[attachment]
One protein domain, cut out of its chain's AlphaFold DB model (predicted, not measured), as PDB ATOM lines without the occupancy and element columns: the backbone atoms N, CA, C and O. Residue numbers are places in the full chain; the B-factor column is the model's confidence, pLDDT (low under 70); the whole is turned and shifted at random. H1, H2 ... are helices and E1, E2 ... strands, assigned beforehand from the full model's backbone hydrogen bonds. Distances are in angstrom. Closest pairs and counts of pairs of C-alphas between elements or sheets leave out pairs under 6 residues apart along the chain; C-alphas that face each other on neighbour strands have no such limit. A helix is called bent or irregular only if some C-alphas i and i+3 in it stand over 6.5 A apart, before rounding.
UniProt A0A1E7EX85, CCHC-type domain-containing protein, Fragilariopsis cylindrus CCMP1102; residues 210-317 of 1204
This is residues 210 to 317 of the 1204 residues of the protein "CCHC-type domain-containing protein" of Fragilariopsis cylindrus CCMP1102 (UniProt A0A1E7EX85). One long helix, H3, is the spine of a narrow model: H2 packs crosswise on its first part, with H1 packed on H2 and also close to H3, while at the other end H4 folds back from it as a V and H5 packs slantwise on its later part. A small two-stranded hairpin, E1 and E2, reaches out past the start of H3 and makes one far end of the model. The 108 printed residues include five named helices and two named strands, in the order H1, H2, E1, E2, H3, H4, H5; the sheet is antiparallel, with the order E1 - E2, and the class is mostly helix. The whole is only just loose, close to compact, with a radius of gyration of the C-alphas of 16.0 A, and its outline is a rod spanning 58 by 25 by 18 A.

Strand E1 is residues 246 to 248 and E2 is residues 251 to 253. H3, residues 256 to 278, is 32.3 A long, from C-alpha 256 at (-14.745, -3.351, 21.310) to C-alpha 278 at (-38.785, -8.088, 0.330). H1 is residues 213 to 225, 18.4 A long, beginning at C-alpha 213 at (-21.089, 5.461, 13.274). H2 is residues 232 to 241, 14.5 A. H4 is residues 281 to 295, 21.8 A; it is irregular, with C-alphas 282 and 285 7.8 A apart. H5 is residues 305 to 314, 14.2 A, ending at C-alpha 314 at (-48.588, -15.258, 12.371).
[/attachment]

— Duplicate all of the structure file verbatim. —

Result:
One protein domain, cut out of its chain's AlphaFold DB model (predicted, not measured), as PDB ATOM lines without the occupancy and element columns: the backbone atoms N, CA, C and O. Residue numbers are places in the full chain; the B-factor column is the model's confidence, pLDDT (low under 70); the whole is turned and shifted at random. H1, H2 ... are helices and E1, E2 ... strands, assigned beforehand from the full model's backbone hydrogen bonds. Distances are in angstrom. Closest pairs and counts of pairs of C-alphas between elements or sheets leave out pairs under 6 residues apart along the chain; C-alphas that face each other on neighbour strands have no such limit. A helix is called bent or irregular only if some C-alphas i and i+3 in it stand over 6.5 A apart, before rounding.
UniProt A0A1E7EX85, CCHC-type domain-containing protein, Fragilariopsis cylindrus CCMP1102; residues 210-317 of 1204
This is residues 210 to 317 of the 1204 residues of the protein "CCHC-type domain-containing protein" of Fragilariopsis cylindrus CCMP1102 (UniProt A0A1E7EX85). One long helix, H3, is the spine of a narrow model: H2 packs crosswise on its first part, with H1 packed on H2 and also close to H3, while at the other end H4 folds back from it as a V and H5 packs slantwise on its later part. A small two-stranded hairpin, E1 and E2, reaches out past the start of H3 and makes one far end of the model. The 108 printed residues include five named helices and two named strands, in the order H1, H2, E1, E2, H3, H4, H5; the sheet is antiparallel, with the order E1 - E2, and the class is mostly helix. The whole is only just loose, close to compact, with a radius of gyration of the C-alphas of 16.0 A, and its outline is a rod spanning 58 by 25 by 18 A.

Strand E1 is residues 246 to 248 and E2 is residues 251 to 253. H3, residues 256 to 278, is 32.3 A long, from C-alpha 256 at (-14.745, -3.351, 21.310) to C-alpha 278 at (-38.785, -8.088, 0.330). H1 is residues 213 to 225, 18.4 A long, beginning at C-alpha 213 at (-21.089, 5.461, 13.274). H2 is residues 232 to 241, 14.5 A. H4 is residues 281 to 295, 21.8 A; it is irregular, with C-alphas 282 and 285 7.8 A apart. H5 is residues 305 to 314, 14.2 A, ending at C-alpha 314 at (-48.588, -15.258, 12.371).